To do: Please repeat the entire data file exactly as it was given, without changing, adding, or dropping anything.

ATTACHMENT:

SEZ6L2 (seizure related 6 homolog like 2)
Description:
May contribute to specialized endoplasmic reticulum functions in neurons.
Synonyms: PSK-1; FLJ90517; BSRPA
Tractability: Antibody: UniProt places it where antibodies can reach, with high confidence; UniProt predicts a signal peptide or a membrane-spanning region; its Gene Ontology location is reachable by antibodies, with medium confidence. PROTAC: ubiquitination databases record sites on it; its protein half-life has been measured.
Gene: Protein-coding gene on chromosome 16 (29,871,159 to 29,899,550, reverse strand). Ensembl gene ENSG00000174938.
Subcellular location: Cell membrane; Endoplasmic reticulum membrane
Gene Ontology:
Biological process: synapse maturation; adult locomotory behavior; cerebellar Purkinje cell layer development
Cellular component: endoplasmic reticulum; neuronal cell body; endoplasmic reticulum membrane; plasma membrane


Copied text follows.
SEZ6L2 (seizure related 6 homolog like 2)
Description:
May contribute to specialized endoplasmic reticulum functions in neurons.
Synonyms: PSK-1; FLJ90517; BSRPA
Tractability: Antibody: UniProt places it where antibodies can reach, with high confidence; UniProt predicts a signal peptide or a membrane-spanning region; its Gene Ontology location is reachable by antibodies, with medium confidence. PROTAC: ubiquitination databases record sites on it; its protein half-life has been measured.
Gene: Protein-coding gene on chromosome 16 (29,871,159 to 29,899,550, reverse strand). Ensembl gene ENSG00000174938.
Subcellular location: Cell membrane; Endoplasmic reticulum membrane
Gene Ontology:
Biological process: synapse maturation; adult locomotory behavior; cerebellar Purkinje cell layer development
Cellular component: endoplasmic reticulum; neuronal cell body; endoplasmic reticulum membrane; plasma membrane